Contradictions Between Expectations/Anticipations and Results/Reality

Y. B. Karasik,
Thoughts Guiding Systems Corp.,
Ottawa, Canada.

TRIZ distinguishes between three types of contradictions:

  1. 1) Contradictions between objectives and means (or wishes and opportunities). For example, "I want to do X (or achieve Y) but have no means of (or opportunity for) doing so (or don't know how)". Altshuller called such contradictions administrative.
  2. 2) Contradictions between parameters of a technology (called technical contradictions).
  3. 3) Incompatible (and often opposite) physical requirements to a physical entity (object, action, process, etc). These contradictions are called physical.
However there is one more type lying between 1) and 2). It is contradiction of the following type: doing X has to result in Y but it does not. Had it been "doing X has to result in Y and has not" we would have called it physical. But one word ("does" instead of "has") makes the difference.

Another form of this contradiction is this: expected outcome of X was Y but it resulted in Z.

I call all such contradictions between anticipations/expectations and reality/results investigator's contradictions because their resolution requires investigation of why the expected has not materialized.

For example, recently I was assigned to resolve the following problem in the Virtual Roulette GUI (Graphics User Interface) written in Java Swing: a cursor was visible over the video player of roulette, which was unwanted. I first investigated if cursor was set to hidden in the Java code. It turned out that it was. In this way I bumped into the contradiction: Java Swing player.setCursor() function has to set player's cursor to the required characteristics (e.g. hide it) but does not.

It was not a physical contradiction because instead of "has not" there was "does not". It was a typical investigator's contradiction. So, in order to resolve it I embarked on investigation.

Why does it hide cursor for other Swing components of GUI ? - I would ask myself, - What is the difference between them and the player ? Is it not a Swing component that setCursor() does not work for it ? But no - it is a Swing component because there can be nothing else in Java Swing code that successfully compiles, - were my thoughts.

I did not formulate physical contradiction at this point but on the contrary firmly assumed that it has to be not a Swing component (since setCursor did not work) and simply ignored arguments against it (such as why does it compile as a swing component then and why does it seem to work as Swing component in all respects other than cursor ?).

Now when the onus was on proving that this was not a Swing component the idea supporting this hypothesis immediately entered my mind. The idea was that it could be a window of an independent player software taking place of the Swing component called "player" when it starts playing. The idea was prompted by experience only and not by a methodology. It did not take much time to verify it.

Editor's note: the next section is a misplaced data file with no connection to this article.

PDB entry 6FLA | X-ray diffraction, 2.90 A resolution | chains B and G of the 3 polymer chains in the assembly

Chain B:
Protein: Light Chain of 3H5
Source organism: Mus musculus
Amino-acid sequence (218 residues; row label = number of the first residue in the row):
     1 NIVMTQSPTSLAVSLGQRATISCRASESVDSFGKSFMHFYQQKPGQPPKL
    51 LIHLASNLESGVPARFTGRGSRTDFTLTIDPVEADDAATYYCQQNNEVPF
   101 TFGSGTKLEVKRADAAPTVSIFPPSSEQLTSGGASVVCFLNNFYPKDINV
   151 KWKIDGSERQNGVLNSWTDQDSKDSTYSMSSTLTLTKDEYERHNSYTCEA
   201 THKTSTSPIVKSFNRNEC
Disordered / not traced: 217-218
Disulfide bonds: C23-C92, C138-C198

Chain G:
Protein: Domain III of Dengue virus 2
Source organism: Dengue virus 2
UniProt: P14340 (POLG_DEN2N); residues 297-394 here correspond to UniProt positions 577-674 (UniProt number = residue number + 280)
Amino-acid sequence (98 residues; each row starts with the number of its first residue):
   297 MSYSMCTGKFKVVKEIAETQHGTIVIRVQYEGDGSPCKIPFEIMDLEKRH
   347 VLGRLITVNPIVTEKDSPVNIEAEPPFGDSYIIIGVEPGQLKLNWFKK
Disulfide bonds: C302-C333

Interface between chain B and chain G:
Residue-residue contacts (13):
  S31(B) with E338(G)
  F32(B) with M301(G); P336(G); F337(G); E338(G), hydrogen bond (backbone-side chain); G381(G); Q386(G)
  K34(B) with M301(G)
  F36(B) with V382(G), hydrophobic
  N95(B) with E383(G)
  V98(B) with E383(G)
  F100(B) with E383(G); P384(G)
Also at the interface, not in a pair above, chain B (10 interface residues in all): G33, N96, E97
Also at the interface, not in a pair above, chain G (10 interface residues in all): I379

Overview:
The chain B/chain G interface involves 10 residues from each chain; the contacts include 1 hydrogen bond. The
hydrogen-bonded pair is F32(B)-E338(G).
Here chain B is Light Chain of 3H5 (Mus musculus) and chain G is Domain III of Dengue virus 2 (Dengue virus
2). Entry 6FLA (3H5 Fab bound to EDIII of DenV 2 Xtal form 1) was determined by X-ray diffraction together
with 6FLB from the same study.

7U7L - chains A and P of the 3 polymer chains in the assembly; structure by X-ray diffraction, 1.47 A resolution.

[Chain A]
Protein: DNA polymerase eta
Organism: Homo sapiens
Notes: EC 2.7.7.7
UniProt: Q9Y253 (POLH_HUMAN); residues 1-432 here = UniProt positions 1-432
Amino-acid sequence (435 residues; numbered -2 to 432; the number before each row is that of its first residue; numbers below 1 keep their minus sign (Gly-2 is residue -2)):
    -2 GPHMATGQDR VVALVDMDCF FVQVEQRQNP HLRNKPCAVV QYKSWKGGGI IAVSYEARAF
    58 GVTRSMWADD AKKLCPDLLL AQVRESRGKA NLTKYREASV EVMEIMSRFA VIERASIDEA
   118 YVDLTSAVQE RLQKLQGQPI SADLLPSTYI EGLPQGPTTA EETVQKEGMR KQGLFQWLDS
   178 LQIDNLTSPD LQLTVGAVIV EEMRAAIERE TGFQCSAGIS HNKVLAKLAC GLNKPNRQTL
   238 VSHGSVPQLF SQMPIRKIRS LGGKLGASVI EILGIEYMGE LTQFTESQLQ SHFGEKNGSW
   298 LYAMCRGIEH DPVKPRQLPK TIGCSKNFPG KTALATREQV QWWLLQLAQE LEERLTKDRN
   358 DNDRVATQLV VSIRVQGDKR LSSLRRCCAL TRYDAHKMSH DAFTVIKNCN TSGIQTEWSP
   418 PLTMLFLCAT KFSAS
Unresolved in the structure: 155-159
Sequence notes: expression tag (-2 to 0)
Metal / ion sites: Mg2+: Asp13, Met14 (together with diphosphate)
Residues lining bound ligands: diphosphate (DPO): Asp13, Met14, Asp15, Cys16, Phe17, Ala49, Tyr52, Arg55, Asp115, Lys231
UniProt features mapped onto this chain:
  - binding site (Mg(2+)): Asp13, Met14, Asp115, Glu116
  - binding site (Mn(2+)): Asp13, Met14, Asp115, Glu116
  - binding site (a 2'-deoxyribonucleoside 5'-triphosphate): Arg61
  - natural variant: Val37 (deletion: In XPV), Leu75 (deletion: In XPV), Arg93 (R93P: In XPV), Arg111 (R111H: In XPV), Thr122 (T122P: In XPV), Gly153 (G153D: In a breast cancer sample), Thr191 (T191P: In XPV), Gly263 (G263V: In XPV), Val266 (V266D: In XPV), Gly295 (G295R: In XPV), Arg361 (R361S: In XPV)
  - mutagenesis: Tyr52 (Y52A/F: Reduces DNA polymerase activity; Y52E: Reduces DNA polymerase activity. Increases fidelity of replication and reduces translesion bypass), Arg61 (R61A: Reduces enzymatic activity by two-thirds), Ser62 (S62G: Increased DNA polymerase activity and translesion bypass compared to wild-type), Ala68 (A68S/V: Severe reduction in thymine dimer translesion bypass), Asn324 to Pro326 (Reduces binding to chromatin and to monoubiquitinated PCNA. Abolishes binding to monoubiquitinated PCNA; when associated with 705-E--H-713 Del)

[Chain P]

The Swing component "player" indeed turned out to be just a placeholder of the window of the independent software that played video. The Swing component just held the place of the real player while no video was played and gave way to the window of the real player as soon as it started playing. No wonder that cursor set for the above placeholder in our Java code disappeared with it and a regular cursor appeared on the window of the real player as soon as it took place of the placeholder.

There was no way to set cursor over the real player from the Java code because it was not a Java Swing object. I had to call C/C++ functions to do it via Java Native Interface (JNI). In this way the problem was solved.

In retrospect the solution can be seen as separation of contradictory requirements "it has to be a swing component and it has to not be a swing component" between two entities: placeholder of the player is a swing component and the real player is not. But in fact the solution could not be attained via formulating physical contradiction and applying separation principles. It could not because there was no proof that "it has to be not a swing component". Physical contradiction can only be formulated when both "has to" and "has to not" can be proven. In this instance it was not the case. The onus here was on proving that "it has to not be" rather than on formulating contradiction. The solution (in the form of separation) was a by-product of the proof.

Suppose that I would have not guessed that player that actually plays the video is not the Swing player used in our Java code of the GUI. How could the contradiction help then and how could it be resolved ? This guess was the key to solution not contradiction. On the contrary, this was the guess which allowed formulating contradiction retroactively and interpret its "solution" retroactively as separation.

This case study casts doubt on the possibility of resolving investigator's contradictions via transforming them into physical ones and applying separation principles, which is the standard procedure for resolving administrative contradictions. It looks like investigator's contradictions can only be resolved by investigation and solution found can then be retroactively interpreted as separation. This is a big difference between administrative and investigator's contradictions.

Investigator's contradictions are a separate type not studied in TRIZ yet and should be taken into account.